It was so upsetting to me I had no choice but to put it straight out of my head. I went into total denial. I tried to let it go, like it never happened. But every now and then it crept back in. Little snippets here and there tortured me. Why didn't I email the notes to myself? Back the information up? Why didn't I protect my baby? I have no answers. I just didn't. I could barely look myself in the mirror. What a giant waste of time. I had given so much thought to this project, and through my own negligence it was just gone.

Over the years it has slowly been reborn. If my memory serves me, it is almost identical, minus a few strokes of brilliance here and there. I will make attempts to recreate those as I go.

I find myself at a crossroads in my life. I am done school. And as I look for a job that suits my family I find myself totally consumed by thoughts of this novel.

So it's time.

I mentioned to my friends that I wanted to get it out. I was looking into a weekend away to start writing it in the mountains, for the mountains are where ideas come to life, don't you know? My friends, who are nothing short of amazing, pooled their loose change and their collective genius, and said go go go. Go now! And before I knew it I had three nights booked at the Banff Centre in a self-directed writing residency paid for entirely by them.

And this is where I sit, telling you this story. On the side of a mountain.

These friends of mine are making dreams come true. Do they even know what they are capable of? These ladies are my army, my village. I hope they'll be gentle with me when they read the book. Because this is happening, people.

As we speak, this is happening.

Sunday, October 18, 2015

no matter how you slice it

The man is no dummy, he knows the way to my heart is through the grocery store. He wins husband of the year, every single time, when he responds with a "send me your list" to my subtle wails of "I DON'T WANNA GO TO THE GROCERY STORE!! Wahhhhhhh!!"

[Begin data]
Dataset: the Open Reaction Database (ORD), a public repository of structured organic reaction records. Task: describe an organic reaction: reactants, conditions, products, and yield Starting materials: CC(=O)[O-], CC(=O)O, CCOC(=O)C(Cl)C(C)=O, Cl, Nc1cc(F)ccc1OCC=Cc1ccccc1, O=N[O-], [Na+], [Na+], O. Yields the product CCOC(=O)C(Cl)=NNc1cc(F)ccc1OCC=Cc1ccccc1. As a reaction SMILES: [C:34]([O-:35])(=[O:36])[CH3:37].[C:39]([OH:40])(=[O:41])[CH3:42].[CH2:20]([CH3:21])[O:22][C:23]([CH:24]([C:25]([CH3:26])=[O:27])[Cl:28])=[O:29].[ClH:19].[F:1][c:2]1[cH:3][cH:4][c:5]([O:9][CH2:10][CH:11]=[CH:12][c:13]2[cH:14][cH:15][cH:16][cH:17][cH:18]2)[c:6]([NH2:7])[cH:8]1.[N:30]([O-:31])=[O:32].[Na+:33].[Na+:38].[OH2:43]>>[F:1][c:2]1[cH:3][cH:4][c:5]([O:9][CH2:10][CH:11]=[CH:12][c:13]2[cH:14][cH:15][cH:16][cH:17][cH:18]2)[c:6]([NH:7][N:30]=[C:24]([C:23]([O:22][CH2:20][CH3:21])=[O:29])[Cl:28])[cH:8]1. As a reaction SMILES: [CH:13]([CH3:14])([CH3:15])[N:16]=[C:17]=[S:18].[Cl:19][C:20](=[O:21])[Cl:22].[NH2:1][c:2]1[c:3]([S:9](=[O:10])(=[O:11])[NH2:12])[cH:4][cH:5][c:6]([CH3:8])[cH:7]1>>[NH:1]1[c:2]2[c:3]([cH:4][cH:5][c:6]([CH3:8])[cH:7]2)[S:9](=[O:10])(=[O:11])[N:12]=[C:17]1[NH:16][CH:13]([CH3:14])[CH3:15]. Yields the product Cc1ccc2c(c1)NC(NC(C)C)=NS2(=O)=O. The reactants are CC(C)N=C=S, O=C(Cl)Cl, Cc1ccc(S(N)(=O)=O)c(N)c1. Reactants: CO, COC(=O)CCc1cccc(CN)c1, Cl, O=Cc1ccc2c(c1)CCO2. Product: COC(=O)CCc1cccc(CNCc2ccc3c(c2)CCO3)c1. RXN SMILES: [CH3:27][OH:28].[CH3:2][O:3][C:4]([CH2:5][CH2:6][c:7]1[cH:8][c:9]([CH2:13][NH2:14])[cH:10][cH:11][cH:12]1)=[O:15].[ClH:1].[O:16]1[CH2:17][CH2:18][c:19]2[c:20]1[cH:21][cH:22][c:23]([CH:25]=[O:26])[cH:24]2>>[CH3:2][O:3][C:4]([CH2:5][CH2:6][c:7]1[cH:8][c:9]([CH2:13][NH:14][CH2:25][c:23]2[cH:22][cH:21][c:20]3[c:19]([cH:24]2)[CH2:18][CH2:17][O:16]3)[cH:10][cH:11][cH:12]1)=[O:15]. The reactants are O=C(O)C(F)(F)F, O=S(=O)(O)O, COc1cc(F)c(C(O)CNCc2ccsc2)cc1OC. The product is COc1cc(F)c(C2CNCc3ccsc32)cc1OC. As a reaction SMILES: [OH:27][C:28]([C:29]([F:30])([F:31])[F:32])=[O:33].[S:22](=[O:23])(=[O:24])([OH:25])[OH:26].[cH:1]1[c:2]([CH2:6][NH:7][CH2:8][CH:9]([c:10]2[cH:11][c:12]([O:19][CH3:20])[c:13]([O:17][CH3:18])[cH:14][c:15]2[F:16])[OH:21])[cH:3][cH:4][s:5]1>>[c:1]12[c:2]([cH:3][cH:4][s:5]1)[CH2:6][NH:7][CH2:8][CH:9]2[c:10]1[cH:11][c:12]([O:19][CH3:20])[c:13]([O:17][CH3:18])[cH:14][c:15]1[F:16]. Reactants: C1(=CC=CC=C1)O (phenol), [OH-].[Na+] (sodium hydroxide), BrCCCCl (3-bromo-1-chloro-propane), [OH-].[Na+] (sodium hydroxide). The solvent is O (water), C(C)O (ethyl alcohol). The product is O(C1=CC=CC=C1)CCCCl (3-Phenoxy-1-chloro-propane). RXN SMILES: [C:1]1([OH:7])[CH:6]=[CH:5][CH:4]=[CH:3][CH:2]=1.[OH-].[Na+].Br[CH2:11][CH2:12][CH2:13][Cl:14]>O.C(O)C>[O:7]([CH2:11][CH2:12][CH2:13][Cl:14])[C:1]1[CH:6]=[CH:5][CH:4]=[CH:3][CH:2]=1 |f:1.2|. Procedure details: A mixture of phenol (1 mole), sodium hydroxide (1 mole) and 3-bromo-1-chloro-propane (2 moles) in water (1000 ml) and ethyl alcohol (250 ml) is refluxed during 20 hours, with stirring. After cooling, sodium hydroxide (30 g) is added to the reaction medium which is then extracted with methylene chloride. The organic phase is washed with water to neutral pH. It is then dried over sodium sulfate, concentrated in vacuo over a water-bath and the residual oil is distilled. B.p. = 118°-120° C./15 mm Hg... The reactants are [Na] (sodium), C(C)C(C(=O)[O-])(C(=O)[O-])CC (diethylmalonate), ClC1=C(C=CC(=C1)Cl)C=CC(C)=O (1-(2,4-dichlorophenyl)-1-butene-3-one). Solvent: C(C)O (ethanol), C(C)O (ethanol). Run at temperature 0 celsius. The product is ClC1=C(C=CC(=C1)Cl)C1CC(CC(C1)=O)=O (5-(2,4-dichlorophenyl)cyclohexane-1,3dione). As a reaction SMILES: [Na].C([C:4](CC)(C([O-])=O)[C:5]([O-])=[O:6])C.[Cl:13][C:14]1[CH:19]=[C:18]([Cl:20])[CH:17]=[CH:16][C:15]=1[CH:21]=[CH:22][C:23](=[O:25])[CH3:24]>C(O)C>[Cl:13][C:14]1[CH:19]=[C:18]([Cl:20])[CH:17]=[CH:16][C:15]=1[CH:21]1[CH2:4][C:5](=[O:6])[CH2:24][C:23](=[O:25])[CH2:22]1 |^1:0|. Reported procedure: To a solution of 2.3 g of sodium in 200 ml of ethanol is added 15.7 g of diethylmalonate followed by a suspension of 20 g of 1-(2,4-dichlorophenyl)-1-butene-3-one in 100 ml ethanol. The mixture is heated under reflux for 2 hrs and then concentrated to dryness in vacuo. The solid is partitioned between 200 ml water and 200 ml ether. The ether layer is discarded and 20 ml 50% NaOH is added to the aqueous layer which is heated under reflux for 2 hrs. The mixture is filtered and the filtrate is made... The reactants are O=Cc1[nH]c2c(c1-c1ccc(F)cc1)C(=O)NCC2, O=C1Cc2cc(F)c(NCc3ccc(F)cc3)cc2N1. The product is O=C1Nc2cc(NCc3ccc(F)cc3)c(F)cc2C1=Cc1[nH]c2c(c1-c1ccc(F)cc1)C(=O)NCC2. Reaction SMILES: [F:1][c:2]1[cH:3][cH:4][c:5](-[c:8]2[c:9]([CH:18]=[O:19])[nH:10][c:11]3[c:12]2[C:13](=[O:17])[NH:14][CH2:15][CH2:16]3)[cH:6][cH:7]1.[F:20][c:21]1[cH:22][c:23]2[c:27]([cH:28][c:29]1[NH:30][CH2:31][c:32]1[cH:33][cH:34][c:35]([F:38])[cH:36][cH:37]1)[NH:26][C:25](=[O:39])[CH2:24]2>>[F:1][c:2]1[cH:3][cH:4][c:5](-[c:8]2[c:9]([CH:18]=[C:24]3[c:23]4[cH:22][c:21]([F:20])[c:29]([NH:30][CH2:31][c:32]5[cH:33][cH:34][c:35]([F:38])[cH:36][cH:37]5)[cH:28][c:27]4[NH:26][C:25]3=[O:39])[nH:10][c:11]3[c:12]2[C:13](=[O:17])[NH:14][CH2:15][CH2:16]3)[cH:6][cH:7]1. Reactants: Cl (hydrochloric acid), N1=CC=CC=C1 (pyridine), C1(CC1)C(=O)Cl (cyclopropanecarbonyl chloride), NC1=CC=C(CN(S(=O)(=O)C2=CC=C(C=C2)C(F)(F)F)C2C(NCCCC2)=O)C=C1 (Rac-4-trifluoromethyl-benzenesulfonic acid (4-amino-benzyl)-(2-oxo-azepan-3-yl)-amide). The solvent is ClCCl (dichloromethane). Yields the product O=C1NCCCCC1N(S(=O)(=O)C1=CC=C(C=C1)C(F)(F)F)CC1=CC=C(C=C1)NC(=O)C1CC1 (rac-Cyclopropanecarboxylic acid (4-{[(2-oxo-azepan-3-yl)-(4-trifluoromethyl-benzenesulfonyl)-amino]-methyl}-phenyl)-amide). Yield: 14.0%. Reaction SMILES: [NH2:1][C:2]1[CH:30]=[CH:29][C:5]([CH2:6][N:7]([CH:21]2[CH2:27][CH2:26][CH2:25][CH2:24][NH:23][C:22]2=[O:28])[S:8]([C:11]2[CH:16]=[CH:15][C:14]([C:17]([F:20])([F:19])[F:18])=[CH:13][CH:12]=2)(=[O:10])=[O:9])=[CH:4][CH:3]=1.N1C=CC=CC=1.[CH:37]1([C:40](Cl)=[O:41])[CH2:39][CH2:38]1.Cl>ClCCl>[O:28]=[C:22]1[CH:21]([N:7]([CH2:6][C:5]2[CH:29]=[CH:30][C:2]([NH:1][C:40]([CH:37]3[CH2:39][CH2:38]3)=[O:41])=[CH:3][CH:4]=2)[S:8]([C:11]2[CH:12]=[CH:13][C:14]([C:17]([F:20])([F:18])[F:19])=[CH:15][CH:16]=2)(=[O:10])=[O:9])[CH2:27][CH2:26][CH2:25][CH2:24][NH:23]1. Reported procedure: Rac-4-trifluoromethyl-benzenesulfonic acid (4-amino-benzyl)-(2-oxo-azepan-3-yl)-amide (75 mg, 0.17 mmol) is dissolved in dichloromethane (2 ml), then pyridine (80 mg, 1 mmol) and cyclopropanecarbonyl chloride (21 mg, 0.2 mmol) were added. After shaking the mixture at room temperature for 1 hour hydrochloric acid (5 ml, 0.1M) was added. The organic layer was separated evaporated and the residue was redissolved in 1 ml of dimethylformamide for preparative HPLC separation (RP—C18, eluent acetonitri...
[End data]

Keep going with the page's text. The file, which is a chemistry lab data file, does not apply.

That's a lot of husband of the year awards. We might need a bigger house to store them in.

If I don't have to do the grocery shopping then he doesn't have to endure me and my post grocery shopping lunacy. That sounds like a win-win to me.

I really really really hate that chore. Like, really. So yesterday when I said "we need groceries" he said, in his wise wisdom-y way, "send me a list." Upon that list were the words lunch and meat.

Lunch meat.

And . . . this is what he came home with.

Dude, c'mon now, that is not lunch meat. That's a ham. And some crappy, processed, semi-meat product. No matter which way you slice it, that's not lunch meat.

Okay, I will compromise on this and admit that the ham, if sliced appropriately, becomes lunch meat. But who wants to cut up a ham?

Also, there is such a thing as a stupid question. Who wants to cut up a ham? The man does.

And with a big grin upon his furry face, he asked, "Where's the meat slicer?"

Wednesday, October 7, 2015

and then she went to university. part 2

I was going to regale you with tails of the inner turmoil caused at having to leave my baby in downtown Toronto.

On a sidewalk, no less. 

I was going to reflect upon the emotional temper tantrum I threw within the innermost recesses of my soul, the part where my trying toddler resides. I was going to try and emulate, with words, my refusal to accept the inevitable. I was going to proclaim my outright dismay at the injustice of it all.